For more than twenty years of an insane history, hopelessly lost like all the men of my generation in the convulsions of time, I have been supported by one thing: by the hidden feeling that to write today was an honour because this activity was a commitment - and a commitment not only to write. Specifically, in view of my powers and my state of being, it was a commitment to bear, together with all those who were living through the same history, the misery and the hope we shared. These men, who were born at the beginning of the First World War, who were twenty when Hitler came to power and the first revolutionary trials were beginning, who were then confronted as a completion of their education with the Spanish Civil War, the Second World War, the world of concentration camps, a Europe of torture and prisons - these men must today rear their sons and create their works in a world threatened by nuclear destruction. Nobody, I think, can ask them to be optimists. And I even think that we should understand - without ceasing to fight it - the error of those who in an excess of despair have asserted their right to dishonour and have rushed into the nihilism of the era. But the fact remains that most of us, in my country and in Europe, have refused this nihilism and have engaged upon a quest for legitimacy. They have had to forge for themselves an art of living in times of catastrophe in order to be born a second time and to fight openly against the instinct of death at work in our history.

Each generation doubtless feels called upon to reform the world. Mine knows that it will not reform it, but its task is perhaps even greater. It consists in preventing the world from destroying itself. Heir to a corrupt history, in which are mingled fallen revolutions, technology gone mad, dead gods, and worn-out ideologies, where mediocre powers can destroy all yet no longer know how to convince, where intelligence has debased itself to become the servant of hatred and oppression, this generation starting from its own negations has had to re-establish, both within and without, a little of that which constitutes the dignity of life and death. In a world threatened by disintegration, in which our grand inquisitors run the risk of establishing forever the kingdom of death, it knows that it should, in an insane race against the clock, restore among the nations a peace that is not servitude, reconcile anew labour and culture, and remake with all men the Ark of the Covenant. It is not certain that this generation will ever be able to accomplish this immense task, but already it is rising everywhere in the world to the double challenge of truth and liberty and, if necessary, knows how to die for it without hate. Wherever it is found, it deserves to be saluted and encouraged, particularly where it is sacrificing itself. In any event, certain of your complete approval, it is to this generation that I should like to pass on the honour that you have just given me.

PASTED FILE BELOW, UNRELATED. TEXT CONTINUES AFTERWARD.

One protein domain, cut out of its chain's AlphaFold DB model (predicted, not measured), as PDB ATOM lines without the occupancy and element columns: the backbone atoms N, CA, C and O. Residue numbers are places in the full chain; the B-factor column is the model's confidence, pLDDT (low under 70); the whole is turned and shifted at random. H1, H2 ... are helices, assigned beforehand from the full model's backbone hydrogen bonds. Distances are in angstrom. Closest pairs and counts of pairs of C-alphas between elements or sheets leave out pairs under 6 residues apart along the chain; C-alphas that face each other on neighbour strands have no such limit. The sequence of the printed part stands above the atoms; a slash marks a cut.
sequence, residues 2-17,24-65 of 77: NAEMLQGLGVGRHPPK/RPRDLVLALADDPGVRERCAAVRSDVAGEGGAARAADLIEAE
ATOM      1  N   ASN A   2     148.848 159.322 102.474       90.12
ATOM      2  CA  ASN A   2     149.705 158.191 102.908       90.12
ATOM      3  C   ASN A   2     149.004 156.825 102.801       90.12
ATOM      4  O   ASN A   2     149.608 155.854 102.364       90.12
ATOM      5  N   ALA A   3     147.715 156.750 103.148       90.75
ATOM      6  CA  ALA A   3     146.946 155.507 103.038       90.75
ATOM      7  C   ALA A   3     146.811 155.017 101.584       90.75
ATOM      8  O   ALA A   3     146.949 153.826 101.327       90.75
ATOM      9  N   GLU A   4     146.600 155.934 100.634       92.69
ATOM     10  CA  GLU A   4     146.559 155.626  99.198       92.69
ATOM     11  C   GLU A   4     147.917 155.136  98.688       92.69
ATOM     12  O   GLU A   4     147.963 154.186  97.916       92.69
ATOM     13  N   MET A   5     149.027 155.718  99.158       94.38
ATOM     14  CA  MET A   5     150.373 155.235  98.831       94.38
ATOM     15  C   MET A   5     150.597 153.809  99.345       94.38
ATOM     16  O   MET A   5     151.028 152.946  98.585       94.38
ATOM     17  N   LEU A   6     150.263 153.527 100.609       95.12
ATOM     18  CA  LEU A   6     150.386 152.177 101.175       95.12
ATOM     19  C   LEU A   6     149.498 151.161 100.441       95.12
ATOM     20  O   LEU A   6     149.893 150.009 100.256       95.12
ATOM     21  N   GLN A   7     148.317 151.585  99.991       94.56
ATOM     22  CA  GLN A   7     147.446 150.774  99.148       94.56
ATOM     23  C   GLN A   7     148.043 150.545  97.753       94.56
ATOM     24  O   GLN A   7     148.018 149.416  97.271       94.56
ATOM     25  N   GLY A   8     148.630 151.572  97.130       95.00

At the same time, after having outlined the nobility of the writer's craft, I should have put him in his proper place. He has no other claims but those which he shares with his comrades in arms: vulnerable but obstinate, unjust but impassioned for justice, doing his work without shame or pride in view of everybody, not ceasing to be divided between sorrow and beauty, and devoted finally to drawing from his double existence the creations that he obstinately tries to erect in the destructive movement of history. Who after all this can expect from him complete solutions and high morals? Truth is mysterious, elusive, always to be conquered. Liberty is dangerous, as hard to live with as it is elating. We must march toward these two goals, painfully but resolutely, certain in advance of our failings on so long a road. What writer would from now on in good conscience dare set himself up as a preacher of virtue? For myself, I must state once more that I am not of this kind. I have never been able to renounce the light, the pleasure of being, and the freedom in which I grew up. But although this nostalgia explains many of my errors and my faults, it has doubtless helped me toward a better understanding of my craft. It is helping me still to support unquestioningly all those silent men who sustain the life made for them in the world only through memory of the return of brief and free happiness.